This research note examines whether trade competition abets regulatory races in the environmental area. To analyze trade competition, we develop a new measure, structural equivalence, which assesses competitive threats that a country faces from other countries whose firms export the same products to the same destination countries. Employing this new measure, we analyze air pollution intensity (sulfur dioxide or SO2) and water pollution intensity (biochemical oxygen demand or BOD) for a panel of 140 countries for the time period 1980-2003. We find that trade competition is a significant predictor of water pollution intensity among structurally equivalent countries. We then test separately whether trade competition abets upward and downward regulatory races. We find that in the case of water pollution, countries respond symmetrically to downward and upward races, that is, they follow their structurally equivalent competitor countries both when they ratchet down their regulations and when they ratchet up regulations. In the case of air pollution, however, countries are responsive to downward policy changes only in competitor countries.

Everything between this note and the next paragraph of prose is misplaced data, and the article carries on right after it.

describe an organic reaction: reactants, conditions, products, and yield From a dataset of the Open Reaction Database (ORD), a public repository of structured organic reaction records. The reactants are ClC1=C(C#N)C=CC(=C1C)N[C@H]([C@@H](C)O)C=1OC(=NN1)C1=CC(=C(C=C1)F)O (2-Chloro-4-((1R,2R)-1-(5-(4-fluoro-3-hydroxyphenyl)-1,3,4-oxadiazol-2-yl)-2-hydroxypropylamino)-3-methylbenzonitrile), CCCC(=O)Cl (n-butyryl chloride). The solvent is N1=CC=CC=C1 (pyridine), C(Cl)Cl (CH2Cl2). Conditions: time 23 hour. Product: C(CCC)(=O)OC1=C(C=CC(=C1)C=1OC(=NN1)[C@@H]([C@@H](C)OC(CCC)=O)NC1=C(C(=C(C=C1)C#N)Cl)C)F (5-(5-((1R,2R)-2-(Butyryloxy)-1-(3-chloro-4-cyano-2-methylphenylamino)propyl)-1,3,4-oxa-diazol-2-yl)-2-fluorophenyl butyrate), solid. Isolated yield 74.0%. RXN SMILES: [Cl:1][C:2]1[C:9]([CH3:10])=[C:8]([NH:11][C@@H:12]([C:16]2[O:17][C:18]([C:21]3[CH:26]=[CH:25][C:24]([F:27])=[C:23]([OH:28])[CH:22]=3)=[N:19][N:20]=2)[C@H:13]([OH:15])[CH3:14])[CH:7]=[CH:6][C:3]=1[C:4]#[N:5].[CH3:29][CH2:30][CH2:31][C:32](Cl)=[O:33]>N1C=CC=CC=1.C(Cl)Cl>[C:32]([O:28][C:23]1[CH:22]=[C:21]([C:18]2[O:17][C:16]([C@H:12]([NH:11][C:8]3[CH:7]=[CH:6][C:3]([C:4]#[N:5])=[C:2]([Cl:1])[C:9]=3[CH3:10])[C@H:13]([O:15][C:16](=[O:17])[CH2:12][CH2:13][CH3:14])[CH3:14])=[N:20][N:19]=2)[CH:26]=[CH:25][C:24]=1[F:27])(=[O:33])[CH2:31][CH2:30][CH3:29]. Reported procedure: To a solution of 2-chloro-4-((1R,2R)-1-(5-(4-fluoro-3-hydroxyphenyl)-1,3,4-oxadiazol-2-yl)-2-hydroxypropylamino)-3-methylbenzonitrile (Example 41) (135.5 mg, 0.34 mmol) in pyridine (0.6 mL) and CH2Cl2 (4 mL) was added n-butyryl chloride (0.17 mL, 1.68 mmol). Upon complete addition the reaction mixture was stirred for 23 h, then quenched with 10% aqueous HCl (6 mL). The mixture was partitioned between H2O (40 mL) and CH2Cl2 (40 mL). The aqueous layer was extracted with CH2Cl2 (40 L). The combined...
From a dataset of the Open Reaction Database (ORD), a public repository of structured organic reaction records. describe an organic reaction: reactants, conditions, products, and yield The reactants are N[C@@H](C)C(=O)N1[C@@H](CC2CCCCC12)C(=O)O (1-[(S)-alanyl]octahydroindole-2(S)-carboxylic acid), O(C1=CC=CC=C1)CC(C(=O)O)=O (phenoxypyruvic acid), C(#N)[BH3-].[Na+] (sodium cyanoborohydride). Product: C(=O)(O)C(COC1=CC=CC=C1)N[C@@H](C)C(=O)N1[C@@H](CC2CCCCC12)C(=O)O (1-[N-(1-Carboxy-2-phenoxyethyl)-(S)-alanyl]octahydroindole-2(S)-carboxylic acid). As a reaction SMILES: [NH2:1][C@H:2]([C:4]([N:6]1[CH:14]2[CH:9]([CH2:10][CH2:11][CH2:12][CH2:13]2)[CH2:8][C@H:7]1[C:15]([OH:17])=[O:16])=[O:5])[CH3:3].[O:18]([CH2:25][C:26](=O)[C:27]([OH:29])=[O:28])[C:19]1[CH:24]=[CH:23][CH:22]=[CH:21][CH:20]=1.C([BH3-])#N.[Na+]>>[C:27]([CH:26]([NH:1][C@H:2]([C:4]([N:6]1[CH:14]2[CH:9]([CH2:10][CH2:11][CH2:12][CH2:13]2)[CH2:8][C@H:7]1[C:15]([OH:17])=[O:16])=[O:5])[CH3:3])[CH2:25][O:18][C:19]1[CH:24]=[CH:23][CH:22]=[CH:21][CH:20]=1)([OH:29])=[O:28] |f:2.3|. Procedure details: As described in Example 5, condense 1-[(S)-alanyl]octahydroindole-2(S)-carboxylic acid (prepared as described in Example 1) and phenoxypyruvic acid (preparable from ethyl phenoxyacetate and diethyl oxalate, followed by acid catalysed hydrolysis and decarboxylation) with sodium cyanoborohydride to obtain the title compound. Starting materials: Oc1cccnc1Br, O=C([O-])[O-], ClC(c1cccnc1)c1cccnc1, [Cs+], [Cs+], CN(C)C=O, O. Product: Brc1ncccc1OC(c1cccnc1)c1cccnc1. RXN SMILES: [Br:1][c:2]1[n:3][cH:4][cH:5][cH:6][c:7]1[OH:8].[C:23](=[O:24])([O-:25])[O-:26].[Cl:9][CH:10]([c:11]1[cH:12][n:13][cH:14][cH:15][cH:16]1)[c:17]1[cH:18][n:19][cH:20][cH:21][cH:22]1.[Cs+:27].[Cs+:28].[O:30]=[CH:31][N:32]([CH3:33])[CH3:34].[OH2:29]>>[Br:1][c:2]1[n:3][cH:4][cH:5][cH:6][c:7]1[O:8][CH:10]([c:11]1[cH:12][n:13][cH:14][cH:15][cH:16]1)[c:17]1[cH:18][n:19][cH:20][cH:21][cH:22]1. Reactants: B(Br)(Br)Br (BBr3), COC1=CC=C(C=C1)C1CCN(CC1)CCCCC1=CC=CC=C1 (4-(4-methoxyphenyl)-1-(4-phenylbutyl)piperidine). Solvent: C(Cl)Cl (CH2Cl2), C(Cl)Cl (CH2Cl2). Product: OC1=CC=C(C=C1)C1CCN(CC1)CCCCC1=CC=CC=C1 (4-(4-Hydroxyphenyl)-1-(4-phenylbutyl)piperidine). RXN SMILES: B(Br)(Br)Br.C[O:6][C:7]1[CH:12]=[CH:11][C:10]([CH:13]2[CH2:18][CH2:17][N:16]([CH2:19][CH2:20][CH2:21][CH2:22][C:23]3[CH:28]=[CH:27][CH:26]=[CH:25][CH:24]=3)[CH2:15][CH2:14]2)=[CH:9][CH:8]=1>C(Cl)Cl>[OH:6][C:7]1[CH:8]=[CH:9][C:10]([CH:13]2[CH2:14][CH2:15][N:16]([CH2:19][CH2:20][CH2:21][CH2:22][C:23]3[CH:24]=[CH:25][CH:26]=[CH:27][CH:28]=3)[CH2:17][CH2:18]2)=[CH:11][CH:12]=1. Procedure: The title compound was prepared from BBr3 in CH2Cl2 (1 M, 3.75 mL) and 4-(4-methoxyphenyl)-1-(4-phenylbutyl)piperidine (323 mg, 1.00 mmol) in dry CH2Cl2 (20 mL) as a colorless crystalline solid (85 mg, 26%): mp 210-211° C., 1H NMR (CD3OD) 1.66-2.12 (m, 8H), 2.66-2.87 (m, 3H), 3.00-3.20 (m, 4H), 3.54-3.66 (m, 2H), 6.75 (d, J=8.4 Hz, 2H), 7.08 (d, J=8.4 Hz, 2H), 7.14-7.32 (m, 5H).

All Science Journal Classification (ASJC) codes
- Sociology and Political Science
- Political Science and International Relations
- Organizational Behavior and Human Resource Management